On April 12, Pakistan’s parliament unanimously approved a list of conditions that the U.S. must meet if relations are to be restored and NATO supply routes to Afghanistan reopened. The parliament further demanded an immediate end to U.S. drone attacks and an unconditional apology for the airstrike in November that killed 24 soldiers. (The U.S. has expressed “regret” for killing the soldiers, but has declined to apologize.)

Last week, on the same day that Brennan gave his speech voicing the U.S.’s respect for national sovereignty, the Pakistani government condemned a U.S. drone strike that killed three suspected militants in the northwest of the country, the first since the country’s parliament demanded that Washington end the attacks.

While Pakistan attempts to utilize diplomatic pressure to cease the U.S. drone attacks on its territory, American antiwar and human rights groups are ramping up the grassroots pressure to halt the policy as well. Code Pink has a “Ground the Drones” program which includes a petition to “tell Obama that we need a surge in diplomacy, not a surge in violence.”

The ACLU has reiterated its calls for the Obama administration to release memos from the Office of Legal Counsel providing the purported legal justification for the targeted killing program.

ACLU Deputy Legal Director Jameel Jaffer said Brennan’s speech “supplies legal conclusions, not legal analysis.”

We continue to believe that the administration should release the Justice Department memos underlying the program – particularly the memo that authorizes the extrajudicial killing of American terrorism suspects. And the administration should release the evidence it relied on to conclude that an American citizen, Anwar al-Aulaqi, could be killed without charge, trial, or judicial process of any kind.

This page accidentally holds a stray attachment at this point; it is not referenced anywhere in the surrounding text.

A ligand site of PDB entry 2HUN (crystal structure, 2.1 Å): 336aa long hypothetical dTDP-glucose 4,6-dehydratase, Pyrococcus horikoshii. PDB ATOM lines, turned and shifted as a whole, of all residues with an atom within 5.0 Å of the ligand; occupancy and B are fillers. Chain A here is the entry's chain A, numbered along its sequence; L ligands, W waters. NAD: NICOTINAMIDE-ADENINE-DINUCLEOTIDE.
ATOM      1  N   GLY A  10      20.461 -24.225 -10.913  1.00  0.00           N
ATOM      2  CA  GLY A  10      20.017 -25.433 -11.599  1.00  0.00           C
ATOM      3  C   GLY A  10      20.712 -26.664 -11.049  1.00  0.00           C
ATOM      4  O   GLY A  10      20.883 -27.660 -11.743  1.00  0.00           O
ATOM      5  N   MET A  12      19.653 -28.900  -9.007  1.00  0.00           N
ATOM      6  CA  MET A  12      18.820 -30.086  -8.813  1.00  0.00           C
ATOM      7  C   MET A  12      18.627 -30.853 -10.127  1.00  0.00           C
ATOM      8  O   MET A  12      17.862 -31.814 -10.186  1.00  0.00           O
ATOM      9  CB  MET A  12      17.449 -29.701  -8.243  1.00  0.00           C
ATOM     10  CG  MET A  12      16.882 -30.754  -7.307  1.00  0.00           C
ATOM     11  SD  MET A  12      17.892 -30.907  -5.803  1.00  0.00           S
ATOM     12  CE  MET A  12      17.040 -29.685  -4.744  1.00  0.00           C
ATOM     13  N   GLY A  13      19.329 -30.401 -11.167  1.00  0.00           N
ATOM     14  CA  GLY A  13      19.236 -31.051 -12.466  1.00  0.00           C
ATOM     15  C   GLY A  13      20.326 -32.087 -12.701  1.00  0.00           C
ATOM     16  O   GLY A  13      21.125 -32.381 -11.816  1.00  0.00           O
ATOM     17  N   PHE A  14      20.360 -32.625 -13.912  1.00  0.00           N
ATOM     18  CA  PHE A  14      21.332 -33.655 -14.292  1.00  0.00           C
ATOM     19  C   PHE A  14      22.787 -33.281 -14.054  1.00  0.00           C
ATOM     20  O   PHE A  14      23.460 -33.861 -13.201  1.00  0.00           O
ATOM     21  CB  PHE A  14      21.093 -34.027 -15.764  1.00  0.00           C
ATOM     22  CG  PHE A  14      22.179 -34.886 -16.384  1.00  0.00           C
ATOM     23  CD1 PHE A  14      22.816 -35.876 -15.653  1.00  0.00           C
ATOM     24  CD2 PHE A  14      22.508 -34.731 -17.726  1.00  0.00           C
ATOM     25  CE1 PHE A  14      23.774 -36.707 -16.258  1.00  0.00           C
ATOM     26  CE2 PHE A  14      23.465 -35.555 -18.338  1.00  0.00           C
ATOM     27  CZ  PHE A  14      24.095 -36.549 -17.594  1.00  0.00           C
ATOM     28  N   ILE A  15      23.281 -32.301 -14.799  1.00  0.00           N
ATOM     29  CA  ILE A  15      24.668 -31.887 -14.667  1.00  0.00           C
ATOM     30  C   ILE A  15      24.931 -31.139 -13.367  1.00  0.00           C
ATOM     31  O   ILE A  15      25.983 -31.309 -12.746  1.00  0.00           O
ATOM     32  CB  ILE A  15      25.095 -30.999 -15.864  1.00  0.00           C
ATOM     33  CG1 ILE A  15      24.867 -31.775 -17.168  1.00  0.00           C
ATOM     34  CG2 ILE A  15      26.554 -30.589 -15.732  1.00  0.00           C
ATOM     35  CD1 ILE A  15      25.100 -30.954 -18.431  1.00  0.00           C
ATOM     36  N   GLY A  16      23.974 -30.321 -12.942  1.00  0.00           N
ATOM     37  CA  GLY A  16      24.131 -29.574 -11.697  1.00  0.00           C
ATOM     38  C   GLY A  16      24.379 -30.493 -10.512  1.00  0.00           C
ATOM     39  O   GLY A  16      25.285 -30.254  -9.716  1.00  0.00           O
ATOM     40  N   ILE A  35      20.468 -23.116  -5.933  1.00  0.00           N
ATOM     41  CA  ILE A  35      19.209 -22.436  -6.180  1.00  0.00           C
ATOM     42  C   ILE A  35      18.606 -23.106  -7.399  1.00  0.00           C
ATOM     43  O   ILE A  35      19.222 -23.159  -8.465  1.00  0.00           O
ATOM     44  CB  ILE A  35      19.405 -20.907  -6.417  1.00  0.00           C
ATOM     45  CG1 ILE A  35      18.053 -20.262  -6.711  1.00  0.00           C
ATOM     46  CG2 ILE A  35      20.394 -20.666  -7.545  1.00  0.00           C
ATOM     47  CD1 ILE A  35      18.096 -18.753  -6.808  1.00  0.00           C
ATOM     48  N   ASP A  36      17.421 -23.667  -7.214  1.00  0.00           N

The ACLU called it a “dangerous” proposition that the U.S. considers the entire planet a battlefield. “It is dangerous to give the President the authority to order the extrajudicial killing of any person – including any American – he believes to be a terrorist,” said Hina Shamsi, director of the ACLU National Security Project.

“The administration insists that the program is closely supervised, but to propose that a secret deliberation that takes place entirely within the executive branch constitutes ‘due process’ is to strip the Fifth Amendment of its essential meaning.”

For its part, Fire Dog Lake has launched a petition drive demanding that the Obama administration release legal memos related to its drone and assassination program.


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Campaigning for a United States in compliance with its international obligations. Follow on Twitter here: https://twitter.com/compliancecamp Facebook: https://www.facebook.com/compliancecamp Comments, article submissions or news leads are welcome at compliancecampaign [at] gmail.com.